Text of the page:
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As an experienced homeschool parent, I interact with a lot of other homeschool families, both in person and online.
And there’s one scenario I come across ALL. THE. TIME.
It goes like this: A parent has decided to pull their child from school and start homeschooling. And the first thing they do is to start asking other people for curriculum suggestions.
And I always want to reach out – kindly, of course – and say “Hold on a moment! You are getting way ahead of yourself!”
The truth is that buying curriculum right out of the gate can be a costly mistake that not only wastes money, but also makes you and your child miserable.
Finding the right curriculum is very important. But there are seven things you should do BEFORE you buy your homeschool curriculum to be sure you are selecting the right curriculum for your family.
#1. Determine the legal structure for your homeschool
If you have just decided to homeschool, the first step you should be taking is to ensure that you are complying with all the laws of your state or country.
That last thing you want is to run into trouble with the law because you skipped this step. So do this first.
#2. Shift your mindset
If your child was previously in a public or private school, then your child has undoubtedly been enculturated into a school mindset.
(And if you went to traditional schools, you have also been enculturated into a school mindset.)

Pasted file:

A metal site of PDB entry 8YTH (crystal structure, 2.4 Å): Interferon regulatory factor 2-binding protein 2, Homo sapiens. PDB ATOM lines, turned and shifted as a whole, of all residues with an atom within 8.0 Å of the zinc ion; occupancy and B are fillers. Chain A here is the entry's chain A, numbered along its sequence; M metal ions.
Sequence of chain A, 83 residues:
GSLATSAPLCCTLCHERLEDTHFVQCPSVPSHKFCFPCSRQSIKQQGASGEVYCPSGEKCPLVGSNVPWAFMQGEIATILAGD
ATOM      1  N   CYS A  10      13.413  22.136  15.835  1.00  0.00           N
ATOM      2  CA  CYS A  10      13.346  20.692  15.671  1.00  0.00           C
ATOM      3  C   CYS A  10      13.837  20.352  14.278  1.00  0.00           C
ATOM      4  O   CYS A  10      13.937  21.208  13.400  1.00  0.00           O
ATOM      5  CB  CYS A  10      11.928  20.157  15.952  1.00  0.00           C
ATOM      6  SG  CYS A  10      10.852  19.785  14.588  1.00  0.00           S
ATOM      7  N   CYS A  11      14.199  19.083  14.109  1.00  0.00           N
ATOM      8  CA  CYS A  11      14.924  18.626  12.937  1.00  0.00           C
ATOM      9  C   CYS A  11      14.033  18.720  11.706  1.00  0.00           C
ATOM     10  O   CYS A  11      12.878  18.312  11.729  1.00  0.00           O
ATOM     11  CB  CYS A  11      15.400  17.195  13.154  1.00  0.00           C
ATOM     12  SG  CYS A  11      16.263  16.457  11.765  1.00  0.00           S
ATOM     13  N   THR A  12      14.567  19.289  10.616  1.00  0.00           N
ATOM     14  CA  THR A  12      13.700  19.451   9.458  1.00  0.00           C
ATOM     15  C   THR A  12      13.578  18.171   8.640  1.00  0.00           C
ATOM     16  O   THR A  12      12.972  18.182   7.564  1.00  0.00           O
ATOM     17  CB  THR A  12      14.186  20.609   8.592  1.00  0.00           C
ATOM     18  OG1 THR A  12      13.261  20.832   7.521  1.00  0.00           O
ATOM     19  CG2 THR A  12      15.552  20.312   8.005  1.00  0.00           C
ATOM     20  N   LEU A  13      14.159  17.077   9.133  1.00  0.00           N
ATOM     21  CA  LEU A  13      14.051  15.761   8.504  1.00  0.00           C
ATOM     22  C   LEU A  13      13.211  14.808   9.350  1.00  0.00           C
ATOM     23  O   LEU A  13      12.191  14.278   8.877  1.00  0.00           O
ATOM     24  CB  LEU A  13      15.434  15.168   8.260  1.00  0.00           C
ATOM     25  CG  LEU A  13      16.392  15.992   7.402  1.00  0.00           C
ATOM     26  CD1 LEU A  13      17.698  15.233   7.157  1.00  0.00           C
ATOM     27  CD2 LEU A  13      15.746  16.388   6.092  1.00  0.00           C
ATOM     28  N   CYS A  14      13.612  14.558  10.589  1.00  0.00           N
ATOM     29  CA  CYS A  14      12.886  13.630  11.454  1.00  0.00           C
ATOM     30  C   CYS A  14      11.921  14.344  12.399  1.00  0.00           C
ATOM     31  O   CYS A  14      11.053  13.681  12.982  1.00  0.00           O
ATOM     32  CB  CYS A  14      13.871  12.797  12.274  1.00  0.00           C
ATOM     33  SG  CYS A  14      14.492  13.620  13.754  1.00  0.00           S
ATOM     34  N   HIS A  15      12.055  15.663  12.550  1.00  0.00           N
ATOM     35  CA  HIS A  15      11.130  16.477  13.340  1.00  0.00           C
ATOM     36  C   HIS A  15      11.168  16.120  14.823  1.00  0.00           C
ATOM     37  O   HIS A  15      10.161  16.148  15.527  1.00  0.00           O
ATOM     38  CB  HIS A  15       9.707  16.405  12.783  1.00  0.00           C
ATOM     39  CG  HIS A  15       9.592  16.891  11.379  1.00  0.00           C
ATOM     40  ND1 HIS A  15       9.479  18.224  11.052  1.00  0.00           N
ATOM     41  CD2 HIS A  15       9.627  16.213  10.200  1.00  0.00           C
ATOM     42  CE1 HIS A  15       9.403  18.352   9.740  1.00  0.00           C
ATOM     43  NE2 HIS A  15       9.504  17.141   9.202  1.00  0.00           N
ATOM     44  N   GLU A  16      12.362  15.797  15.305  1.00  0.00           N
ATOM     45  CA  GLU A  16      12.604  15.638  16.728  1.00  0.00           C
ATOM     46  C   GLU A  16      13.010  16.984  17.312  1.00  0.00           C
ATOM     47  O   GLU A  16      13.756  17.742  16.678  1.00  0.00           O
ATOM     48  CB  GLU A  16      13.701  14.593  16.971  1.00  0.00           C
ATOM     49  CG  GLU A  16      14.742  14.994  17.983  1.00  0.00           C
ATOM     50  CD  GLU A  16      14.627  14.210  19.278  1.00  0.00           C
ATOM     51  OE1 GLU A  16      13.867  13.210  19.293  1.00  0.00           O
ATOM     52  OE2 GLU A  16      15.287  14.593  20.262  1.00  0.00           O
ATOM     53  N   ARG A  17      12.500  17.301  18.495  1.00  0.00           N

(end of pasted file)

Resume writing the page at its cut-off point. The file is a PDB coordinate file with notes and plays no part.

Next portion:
Schools have a particular way of doing business. They work according to bell schedules. They give tests and grades. They make all kids learn the same thing at the same time. The regulate when children can eat or go to the bathroom.
If this is all you and your child know about how learning takes place, it’s likely you’ll re-create this setting at home.
But the truth is that homeschooling is NOT public school at home.
You do not have to start at 8:30 am and finish at 3:00. You do not have to sit at a desk all day. You do not have to follow a strict schedule. You do not have to give your kids tests or grades.
Homeschooling gives you the freedom to think outside the box.
Does this blow your mind?
If yes, that means you still need some time to shift your mindset from a school-based mindset to a homeschool-mindset. Spend some time understanding all the possibilities that are now open to you as a homeschooling family. If you make this mindset shift, you may find that what you want in a curriculum shifts as well.
#3: Figure out how your child learns best
All people have ways they like to learn best. Whether it is through reading books, watching documentaries, engaging with hands-on projects, or engaging in dialogue with others, your child has his or her individual learning strengths.
But the question is. . . Do you know what they are?
Before you purchase curriculum, you need to determine how your child likes to learn. This will ensure you purchase a curriculum that teaches your child according to his or her strengths.
#4: Figure out how you’ll balance your dual roles as parent and teacher
If you are stepping into the homeschool parent role for the first time, you also have some self-discovery to go through before you are ready to buy curriculum.